Duration of Child Support
Child support is intended for the benefit of the child, not the parents. The purpose is to provide financial support for the care and maintenance of a child until he or she reaches the age of majority. There are, however, certain exceptions to this depending on the child’s needs and whether the parties are able to reach a different agreement regarding the duration of child support.
Under Georgia law, one’s child support obligation typically terminates upon the child reaching the age of majority, dying, marrying, or becoming emancipated, whichever first occurs. O.C.G.A. § 19-6-15(e). The law does also provide that a court may order parties to provide financial assistance to a child who has reached the age of majority but who is enrolled in and attending a secondary school, provided that such financial assistance shall not be required after a child attains 20 years of age. Id.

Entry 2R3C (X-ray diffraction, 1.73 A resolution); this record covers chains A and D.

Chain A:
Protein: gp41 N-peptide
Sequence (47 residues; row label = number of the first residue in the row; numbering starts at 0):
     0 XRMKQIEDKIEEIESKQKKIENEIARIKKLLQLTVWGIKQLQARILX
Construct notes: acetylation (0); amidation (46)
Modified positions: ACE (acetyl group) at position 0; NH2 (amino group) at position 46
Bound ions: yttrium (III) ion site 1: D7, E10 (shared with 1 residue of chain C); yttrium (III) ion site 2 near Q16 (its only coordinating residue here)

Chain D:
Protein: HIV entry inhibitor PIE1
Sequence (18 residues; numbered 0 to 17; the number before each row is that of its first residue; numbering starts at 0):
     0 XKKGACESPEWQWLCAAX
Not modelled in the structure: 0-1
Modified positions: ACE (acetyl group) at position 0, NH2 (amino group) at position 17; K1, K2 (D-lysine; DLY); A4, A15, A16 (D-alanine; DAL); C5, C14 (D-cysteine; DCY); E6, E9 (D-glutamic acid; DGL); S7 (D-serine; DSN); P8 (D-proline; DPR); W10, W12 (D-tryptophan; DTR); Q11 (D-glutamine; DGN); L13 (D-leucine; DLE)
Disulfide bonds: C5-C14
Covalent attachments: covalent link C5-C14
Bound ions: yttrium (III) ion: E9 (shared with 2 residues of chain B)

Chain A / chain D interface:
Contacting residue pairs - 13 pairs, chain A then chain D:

Parties may also agree upon a longer duration of child support. For example, parties may find it necessary to ensure they will share in the costs of higher education for the child and agree to have the child support obligation continue throughout the child’s college education. This is referred to a post-majority support. This type of support must be agreed upon as the court does not have the authority to order either party to support a child once he or she reaches the age of majority. The court does, however, have the power to enforce any agreement reached regarding post-majority support and can hold a party in contempt for failing to follow the terms of the agreement. Therefore, it is important to discuss this issue with an experienced family law attorney before reaching any such agreement.